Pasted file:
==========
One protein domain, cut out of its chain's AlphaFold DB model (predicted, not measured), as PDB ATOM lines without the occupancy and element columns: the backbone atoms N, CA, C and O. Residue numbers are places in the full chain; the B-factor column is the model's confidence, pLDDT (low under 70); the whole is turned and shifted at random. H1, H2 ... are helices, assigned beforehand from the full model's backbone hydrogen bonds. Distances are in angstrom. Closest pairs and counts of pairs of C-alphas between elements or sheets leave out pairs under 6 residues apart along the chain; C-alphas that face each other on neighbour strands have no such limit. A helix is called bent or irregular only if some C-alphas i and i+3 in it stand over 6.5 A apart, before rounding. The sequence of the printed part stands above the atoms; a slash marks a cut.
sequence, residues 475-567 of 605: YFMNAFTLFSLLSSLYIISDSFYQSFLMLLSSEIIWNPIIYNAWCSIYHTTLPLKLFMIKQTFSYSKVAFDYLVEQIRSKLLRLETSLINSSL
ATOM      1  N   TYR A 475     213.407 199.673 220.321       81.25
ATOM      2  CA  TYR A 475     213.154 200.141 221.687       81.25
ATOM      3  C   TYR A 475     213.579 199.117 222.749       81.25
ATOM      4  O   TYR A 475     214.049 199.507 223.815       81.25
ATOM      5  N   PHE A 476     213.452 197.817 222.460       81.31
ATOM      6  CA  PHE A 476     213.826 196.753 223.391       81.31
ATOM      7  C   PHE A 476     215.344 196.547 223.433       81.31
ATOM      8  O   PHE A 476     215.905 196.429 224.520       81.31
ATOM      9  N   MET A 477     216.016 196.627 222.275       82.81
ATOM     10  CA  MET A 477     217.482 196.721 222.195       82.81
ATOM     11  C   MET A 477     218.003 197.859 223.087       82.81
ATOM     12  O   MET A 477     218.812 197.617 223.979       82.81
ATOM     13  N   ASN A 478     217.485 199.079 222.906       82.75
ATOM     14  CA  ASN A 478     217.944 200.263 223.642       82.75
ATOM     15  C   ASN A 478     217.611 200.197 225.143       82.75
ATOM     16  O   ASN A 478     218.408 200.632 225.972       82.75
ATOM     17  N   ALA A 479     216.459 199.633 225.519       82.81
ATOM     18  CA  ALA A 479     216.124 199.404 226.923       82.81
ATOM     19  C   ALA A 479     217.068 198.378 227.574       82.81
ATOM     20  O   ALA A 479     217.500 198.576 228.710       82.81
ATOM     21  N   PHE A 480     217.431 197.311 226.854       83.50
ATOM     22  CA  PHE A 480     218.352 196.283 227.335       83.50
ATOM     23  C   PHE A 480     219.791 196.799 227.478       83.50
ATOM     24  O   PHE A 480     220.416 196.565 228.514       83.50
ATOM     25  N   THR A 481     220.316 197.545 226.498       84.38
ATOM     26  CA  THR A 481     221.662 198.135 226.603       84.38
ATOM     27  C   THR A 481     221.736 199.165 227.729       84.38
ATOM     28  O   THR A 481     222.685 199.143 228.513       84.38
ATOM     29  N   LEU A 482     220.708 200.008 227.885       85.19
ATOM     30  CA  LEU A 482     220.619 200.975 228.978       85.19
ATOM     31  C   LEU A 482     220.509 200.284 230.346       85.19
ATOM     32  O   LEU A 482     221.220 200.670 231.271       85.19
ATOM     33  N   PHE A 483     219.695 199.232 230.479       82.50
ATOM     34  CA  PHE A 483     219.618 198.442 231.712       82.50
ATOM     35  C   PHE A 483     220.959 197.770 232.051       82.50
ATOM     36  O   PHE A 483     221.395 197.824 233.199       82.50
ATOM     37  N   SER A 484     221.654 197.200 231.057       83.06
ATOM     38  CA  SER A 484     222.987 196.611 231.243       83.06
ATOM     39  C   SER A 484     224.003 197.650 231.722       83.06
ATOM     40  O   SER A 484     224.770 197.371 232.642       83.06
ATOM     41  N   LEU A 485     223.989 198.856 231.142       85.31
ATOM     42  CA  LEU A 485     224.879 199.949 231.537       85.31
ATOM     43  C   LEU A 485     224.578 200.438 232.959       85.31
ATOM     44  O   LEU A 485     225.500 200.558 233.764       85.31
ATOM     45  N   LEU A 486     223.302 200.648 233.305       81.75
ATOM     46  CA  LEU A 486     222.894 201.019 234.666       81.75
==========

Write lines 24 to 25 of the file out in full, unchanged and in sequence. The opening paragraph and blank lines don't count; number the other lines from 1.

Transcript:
ATOM     23  C   PHE A 480     219.791 196.799 227.478       83.50
ATOM     24  O   PHE A 480     220.416 196.565 228.514       83.50